foold gold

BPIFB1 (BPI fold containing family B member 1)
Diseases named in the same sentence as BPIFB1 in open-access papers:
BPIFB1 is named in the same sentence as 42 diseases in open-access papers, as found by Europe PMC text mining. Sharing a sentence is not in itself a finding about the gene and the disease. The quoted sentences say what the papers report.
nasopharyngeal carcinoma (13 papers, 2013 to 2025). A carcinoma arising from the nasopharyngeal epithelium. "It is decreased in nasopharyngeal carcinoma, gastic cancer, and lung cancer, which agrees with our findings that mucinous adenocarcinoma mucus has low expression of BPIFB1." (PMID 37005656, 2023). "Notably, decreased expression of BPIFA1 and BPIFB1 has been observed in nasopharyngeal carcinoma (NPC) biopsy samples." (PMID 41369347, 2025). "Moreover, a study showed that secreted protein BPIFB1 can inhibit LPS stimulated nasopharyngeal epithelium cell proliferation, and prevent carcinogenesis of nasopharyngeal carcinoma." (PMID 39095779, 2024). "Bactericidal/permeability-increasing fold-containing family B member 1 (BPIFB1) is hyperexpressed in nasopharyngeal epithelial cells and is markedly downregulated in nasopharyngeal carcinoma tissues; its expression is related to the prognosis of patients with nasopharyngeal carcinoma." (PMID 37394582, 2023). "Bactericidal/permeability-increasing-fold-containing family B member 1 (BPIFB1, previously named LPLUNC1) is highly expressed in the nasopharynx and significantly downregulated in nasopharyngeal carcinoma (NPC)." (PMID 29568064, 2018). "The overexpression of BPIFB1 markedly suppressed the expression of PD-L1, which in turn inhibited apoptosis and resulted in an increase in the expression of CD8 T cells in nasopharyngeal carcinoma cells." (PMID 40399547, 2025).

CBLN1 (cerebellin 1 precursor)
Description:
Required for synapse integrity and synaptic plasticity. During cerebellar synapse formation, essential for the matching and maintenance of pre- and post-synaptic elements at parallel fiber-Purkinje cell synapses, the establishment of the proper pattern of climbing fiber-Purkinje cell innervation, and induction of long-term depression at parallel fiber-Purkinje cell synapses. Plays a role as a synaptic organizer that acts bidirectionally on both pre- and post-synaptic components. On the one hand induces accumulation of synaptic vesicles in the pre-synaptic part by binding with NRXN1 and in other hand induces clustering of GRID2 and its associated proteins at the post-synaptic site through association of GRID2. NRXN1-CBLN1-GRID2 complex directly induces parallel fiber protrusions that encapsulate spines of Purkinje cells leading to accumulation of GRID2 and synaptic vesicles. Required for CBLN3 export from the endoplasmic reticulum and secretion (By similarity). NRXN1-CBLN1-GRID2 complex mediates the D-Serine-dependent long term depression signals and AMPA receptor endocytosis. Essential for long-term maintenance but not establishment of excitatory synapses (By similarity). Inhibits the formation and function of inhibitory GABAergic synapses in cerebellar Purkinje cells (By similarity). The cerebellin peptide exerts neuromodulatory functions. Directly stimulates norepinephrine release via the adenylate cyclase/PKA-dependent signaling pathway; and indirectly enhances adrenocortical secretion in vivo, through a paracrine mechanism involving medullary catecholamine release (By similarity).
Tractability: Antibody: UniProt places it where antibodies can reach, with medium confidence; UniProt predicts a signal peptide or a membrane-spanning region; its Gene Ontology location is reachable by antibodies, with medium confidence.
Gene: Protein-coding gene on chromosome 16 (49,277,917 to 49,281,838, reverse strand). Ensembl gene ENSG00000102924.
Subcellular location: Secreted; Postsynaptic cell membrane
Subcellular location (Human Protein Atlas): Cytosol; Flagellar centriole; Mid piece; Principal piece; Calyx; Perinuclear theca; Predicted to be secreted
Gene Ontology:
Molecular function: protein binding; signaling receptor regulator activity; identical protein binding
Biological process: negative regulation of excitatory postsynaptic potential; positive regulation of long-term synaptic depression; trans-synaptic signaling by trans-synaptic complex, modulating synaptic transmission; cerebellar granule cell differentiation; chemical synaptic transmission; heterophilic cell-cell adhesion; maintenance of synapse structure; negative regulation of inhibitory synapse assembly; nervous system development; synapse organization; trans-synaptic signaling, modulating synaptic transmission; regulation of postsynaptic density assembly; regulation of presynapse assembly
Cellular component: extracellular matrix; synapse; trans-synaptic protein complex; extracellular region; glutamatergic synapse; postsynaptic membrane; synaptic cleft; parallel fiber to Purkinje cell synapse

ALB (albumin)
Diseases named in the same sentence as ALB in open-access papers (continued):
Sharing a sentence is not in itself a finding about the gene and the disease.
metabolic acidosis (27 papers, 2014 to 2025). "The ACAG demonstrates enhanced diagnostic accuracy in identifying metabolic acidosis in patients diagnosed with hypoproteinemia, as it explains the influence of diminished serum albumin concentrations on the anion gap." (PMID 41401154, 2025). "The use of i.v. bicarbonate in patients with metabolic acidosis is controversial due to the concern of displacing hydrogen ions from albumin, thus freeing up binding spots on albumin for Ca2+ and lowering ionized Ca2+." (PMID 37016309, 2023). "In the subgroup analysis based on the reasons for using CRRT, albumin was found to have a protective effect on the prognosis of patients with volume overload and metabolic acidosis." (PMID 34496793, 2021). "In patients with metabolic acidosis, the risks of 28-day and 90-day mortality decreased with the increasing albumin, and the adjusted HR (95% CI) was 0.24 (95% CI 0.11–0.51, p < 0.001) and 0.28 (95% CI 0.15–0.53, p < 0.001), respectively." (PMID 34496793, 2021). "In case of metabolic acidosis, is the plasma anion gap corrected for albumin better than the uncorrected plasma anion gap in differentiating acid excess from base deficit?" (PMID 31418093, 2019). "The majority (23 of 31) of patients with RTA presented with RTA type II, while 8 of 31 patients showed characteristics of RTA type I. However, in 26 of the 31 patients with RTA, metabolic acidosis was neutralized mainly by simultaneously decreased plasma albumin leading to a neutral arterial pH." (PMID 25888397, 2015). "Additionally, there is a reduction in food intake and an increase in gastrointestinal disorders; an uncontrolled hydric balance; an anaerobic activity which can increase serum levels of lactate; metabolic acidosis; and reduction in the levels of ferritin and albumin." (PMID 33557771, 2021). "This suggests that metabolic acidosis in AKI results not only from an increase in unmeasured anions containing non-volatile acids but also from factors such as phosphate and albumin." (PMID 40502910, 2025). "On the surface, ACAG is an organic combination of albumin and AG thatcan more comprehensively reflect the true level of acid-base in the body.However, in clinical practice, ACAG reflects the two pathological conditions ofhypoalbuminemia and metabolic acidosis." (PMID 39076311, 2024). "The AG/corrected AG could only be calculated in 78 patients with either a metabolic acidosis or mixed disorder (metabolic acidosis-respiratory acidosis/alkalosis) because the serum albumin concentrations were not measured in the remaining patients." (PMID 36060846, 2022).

A Migrants Fools Gold Migration is a difficult circumstance that affects several social, security, and economic issues, that are manipulating our lives through an interconnected world. Migrants flee from all over the world looking for a safe haven in other countries, because their quality of life is suffering. Due to the political and economic instability that both the Middle East and Africa are experiencing, Europe has received a large number of migrants, trying to enter their borders. The EU in most recent years has received individuals from North Africa, West Africa, East AFrica, and the middle East who are attempting to escape war, poverty, and general violence. With thousands of people who are risking their lives everyday to reach the EU for asylum, the EU now begins to face the groundbreaking migration crisis. First, before I go addressing any of the asylum and refugee legislations that are present within both EU in the UN, I believe that it is beneficial to address in brief the historic circumstances that led to these forms of legislation in the first place. After the end of World War II refugees became a legal category. This resulted in mass migrations of people all across Europe, and into the United States, as a consequence of religious persecution and war. This is one you and created you an HCR and made them solely responsible for the management of the “refugee problem.” After that in about 1951 there was a refugee convention that created the guidelines to properly allocate who is and who is not a refugee. Originally the term “refugees” meant individuals who had left their homes from general violence. The term continues to change as the decades roll on. A common example we see nowadays is, someone who is close or related to someone with a politically high rank that the government is persecuting. Although, once that’s people leave their homes in fear of structural, political, physical violence, or in fear of death, torture, or persecution, they can still apply for asylum. Continuing on, the UNHCR changed it again to “to account for external acts of violence upon nation states, such as those by an occupying force, generalized internal violence, or massive violations of human rights,” (UNHCR 2001:9) The UNHCR bases determination of eligibility, by their state of origin. For example, if one state is experiencing a lot of violence, they can flee to another state and be granted asylum without having to get a court hearing. This “rule” has about 141 state signatures. Along with that, there’s a non-refoulement rule that strictly states that, a state can’t send back a refugee or someone claiming asylum. There are NO exceptions to this rule. Now, it’s important to know what are exactly the policies that these international organizations have. The EU has their own set of policies, that they have put forth to best deal with the migration crisis. Whether or not their system aids refugees, that’s another question. EU systems and regulations closely mirror the recommendation that are made by the UNHCR, in other words, the UN refugee agency. In cases of asylum, the EU reserves the right to utilize the Asylum Receptions Directive, Dublin Regulation, and the Asylum procedure Directive. The DR is a form of regulation that assures each designated member state in the EU, process the asylum claims. When a migrants flees, they must lodge their asylum request in the member state the arrive to first. The EU state is responsible for filing these requests, and the Dublin Regulation is supposed to assure that, the state does its job. Italy and Greece received some of the “backlash,” as far as the migration issue is concerned because, they are the most common places of entry to the EU. Unfortunately, because of this, Italy and Greece carry more weight than other member states. When migrants arrive into Italy, they are required to get their fingerprints done, so that they can be entered into the asylum system Euronav, which is an online system made to keep track of those seeking asylum in Europe. Asylum Procedures and the Reception Directives, are meant to make sure that everyone has access to basic quality of life, as people begin to enter their new places of living. The same way in America, when arresting someone, you must say their Miranda rights, authorities are obligated to explain asylum conditions to asylum seekers, about 15-20 days after getting their asylum application. After, those same authorities must give these refugees their documentations explaining their status in the state, and grant them the freedom to move to any EU member state of their choosing. Unfortunately, when it comes to EU level policy, it does not mean much. Due to the fact that, local authorities in each member state are responsible for ensuring that the rights of these refugees are “reserved.” If those local authorities aren’t doing their part (and there is no system to check if they are,) then all of these migrant policies are essentially meaningless. On the positive note, the EU has done some initiative on solving for the refugee crisis. The EU has a humanitarian and civil protection response to the migration crisis. The European Commision has created a comprehensive approach to deal with the migrant crisis in Europe through their European Agency for Migration. They have a lot of power available to them at the EU level, and in Member states.They support refugees in four ways: Providing Emergency support within the EU.Helping transit countries with humanitarian funding.Putting the EU Civil Protection Mechanism at the disposal of Member States and neighboring countries.Scaling up humanitarian aid for major crises. The EU has a set of laws known as the CEAS, it the Common European Asylum System. This system ensures that the EU member states are protecting the right of refugees and asylum seekers. The implementation of CEAS across all EU member states varies. Again, these systems are implemented through the local authorities, so it essentially pointless, but it’s the thought that counts?The UNDR or the declaration of human rights establishes that all individuals have the right to asylum in other member states so that they can be free of persecution in their current member state. Unfortunately, following that, the UN states that these rights can be abridged “in the case of persecution is genuinely arising from non-political crimes are ask contrary to the purposes and principles of the UN.” There is no specification printed on the document that explains what constitutes “conditions genuinely rising from non-political crimes,” nor does it explain what is meant by “a contrary to the purposes and principles of the United Nations.” It makes these refugees assume that their right to asylum in a state can not interfere with any other right that is enumerated in the UDHR. Basically these migrants “walk on eggshells,” and although they don’t break anything, they still get punished somehow. Next, I am going to examine certain states, and their policies. Although I am aware that Italy, Greece, Spain, and Germany, all have varying systems, I am going to focus on mainly on Italy and Greece. I’m focusing on these two because, they receive the most migrants, being the the closest points of entry into the EU, so they receive the most impact from this migrant crisis. A major requirement for both the UN and the EU legislation is that, individual nation-states are responsible for law enforcement. States typically will classify a refugee coming into state as an “illegal migrant,” because they weren’t able to go through the entire systematic process. This is where the Bossi-Fini law comes into play. According to this law, illegal or irregular immigration is against the law. It can be punishable with up to 3 years in prison or a 10,000 euro fine. It also requires a very long and lengthy system (similar to the U.S’s,) that is way to complicated and hard to get through. If that was not enough, migrants have to get government official signatures (i.e minister, officer …) These systems are broadcasted as ways to help with the migration crisis, but in retrospect, these migrants are being oppressed by this very system, and maybe experiencing the same conflict with their home land, with this system. This Bossi fini law has created different kinds of “welcome centers” for every different kind of migrant there is. They are :CPSA’s- First Aid and Welcome Centers.CDA’s- Welcome Centers.CARA’s- Welcome Centers for Asylum Seekers. CIE’s- Centers of Identification and Expulsion.Typically while individuals are initially begin in the CPSA’s when they first come into asylum, the CPSA is meant to provide medical care to these refugees, all the while their “eligibility status” is being determined. After, the state will determine what kind of asylum you qualify for, and direct each refugee to their respective “system.” If there is an individual who is ineligible for asylum, they remain in the CIE for up to 18 months. As far as receiving migrants is concerned, the process is this, migrants will have their first insignias contact with authorities. Next, the authorities will ask that the migrants provide their, name, D.O.B, at first. Then these officials record the information and transport the migrants to CPSA, like Umberto I. Later, the migrants allow for the authorities to get their fingerprints. After, the local authorities will put these fingerprints in the Eurodac. Umberto I is meant to upheld basic rights for migrants coming in. It has a welcome sign in sever different languages, and the sign informs the public that Food and Healthcare services are available. On top of that, “guests,” get a pack of cigarettes, pocket change, and a phone card. The sign elaborates what the “house” rules are, and talks about what the migrants can utilize. Migrants are allowed to stay for 3 days, and then the must leave, and cannot come back. Now, on the other hand, Greece had a simile system to that of Italy. Due to the fact that, a lot of migrants were relocated to Greece, increased other political issues that Greece is going through. Greece is at a severely horrible economic position right now, and because of this, the migrants that were relocated to Greece, were relocated once more to other neighboring states (I.e France, Germany, UK, Spain,) and now their entire system is corrupted. Nobody is documenting anymore who comes in, and who comes out. Here is another clear example of how these migrants are being shortchanged, even more so, abused by two different systems. Lasty, I am going to discuss, what is the role of non-governmental organizations in the migration process. I am going to talk about two organizations. The ACRI, also known as, Italian Association for Recreation and Culture,) and the Emergency NGO’s (non-governmental organizations.) Many migrants that come in to Umberto I, often feel oppressed and mistreated by the system. Although various “laws” have entitled these migrants to “basic human necessities,” there were really no regulators or NGO’s around, due to the conflict they have with local officials. Migrants needed more than food and healthcare services, coming into a new state. These individuals also needed legal counseling and services that the ACRI provides for them. Many arrived in Italy ready to start their new lives, but were being held back by Umberto I. These migrants weren’t given any update on when they would be transferred. Migrants would place bets on each other to see, who would be transferred first because nobody really knew, and these migrants had no information behind the system that was supposedly supposed to be working for them. Very few percent of migrants were transferred from Italy to go to other states. Most waited in Italy, in Umberto I, waiting to find out whether their status had been updated. After a while, people lose hope and eventually leave. The system is forcing these people, looking for help away. The ACRI helped these migrants because it gave them services to utilize, when they didn’t know what was going on with their status, or where they could be transferred to. Emergency NGO’s work to provide healthcare services for migrants in Umberto I. These organizations wanted the state to provide funding to get migrants in Umberto I, the healthcare they needed, but the state did not believe that they should provide any funding. This led to the NGO’s going on their own accord to find money to get healthcare to these people, who were in desperate need. The NGO’s now come to Umberto I and provide medical services 4 days a week for the migrants. The staff on these medical services has, one doctor, a few nurses, and a medical administrative coordinator. In addition, these NGO’s have people certified to speak several different languages, for each migrant they received. These individuals are called “cultural mediators.” These mediators are typically paid by the NGO’s, and they’re mainly found in Italy.The Asylum system is failing our migrants. Especially in a time where we are experiencing an influx of migrants due to the general violence that surround the states just outside of both the EU, and the UN. Although the states have tried to create a system that states it will “aid migrants and provide the human basic right and necessities,” it doesn’t do just that. If anything, as explained above, the system perpetuates structural violence for these migrants, on top of the fact that they were already experiencing this similar violence back home. The EU, and the UN, could be doing so much more to help these migrants and they don’t, and states like Greece who’s is suffering economically and still had to deal with a majority of migrants (with Italy,) on a normal basis. Both the EU and the UN have “legislations” that are supposed to guarantee, rights of these migrants are being upheld, but they are not. The only variation of how European states have responded to the migration crisis, is dependent on how many they receive. The more there are, the more disheveled the system becomes, which is why Italy and Greece have become, the way they are. This migration crisis is prominent all over the world. Including the U.S. Universally, all of these systems have been built in a way to oppress migrants, and we need to find more efficient ways to help them. It’s about time that structural, physical, and social violence come to an end.